Seven generations of Golf mean seven generations of GTI. The Mk I GTI, presented in 1976, was quite a sensation with its 110hp 1.6l engine. The last production year and the Mk II (introduced in 1984) featured a 1.8l engine. The Mk II was also available with a sixteen-valve engine and eventually the G60 engine from the Corrado. The Mk III continued this formula, now with a 2.0l engine with either 115hp (eight-valve) or 150hp (GTI 16v).
In the fourth generation, the GTI was only a trim line that was available with a number of different engines, including the 1.8 turbo that was a staple of VAG at the time and also used e.g. in the first Audi TT. Things changed for the better with the Mk V, and since then the GTIs have featured successively more powerful turbo engines. The Mk VII GTI develops 220hp, while up to 310hp can be had in the R model.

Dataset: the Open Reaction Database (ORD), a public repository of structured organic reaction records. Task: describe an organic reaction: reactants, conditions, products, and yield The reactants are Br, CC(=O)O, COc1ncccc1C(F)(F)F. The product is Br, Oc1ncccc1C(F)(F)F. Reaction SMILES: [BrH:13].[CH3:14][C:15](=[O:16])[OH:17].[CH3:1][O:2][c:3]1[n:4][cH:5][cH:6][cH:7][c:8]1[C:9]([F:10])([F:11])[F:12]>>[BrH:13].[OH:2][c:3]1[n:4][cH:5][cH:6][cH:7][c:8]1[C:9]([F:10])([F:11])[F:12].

If you’re considering a GTI, the choice is pretty much between the early naturally-aspirated cars and the later turbocharged models. They are quite different cars.
- The original hot hatch
- Pairs practicality with fun
- Power increase readily possible with turbo models
- Front wheel drive
- Early models are lightweight, but not very powerful
- Later models are more powerful, but not really lightweight
- Less sporty than some competitors (e.g. Megane RS)
- More expensive than some competitors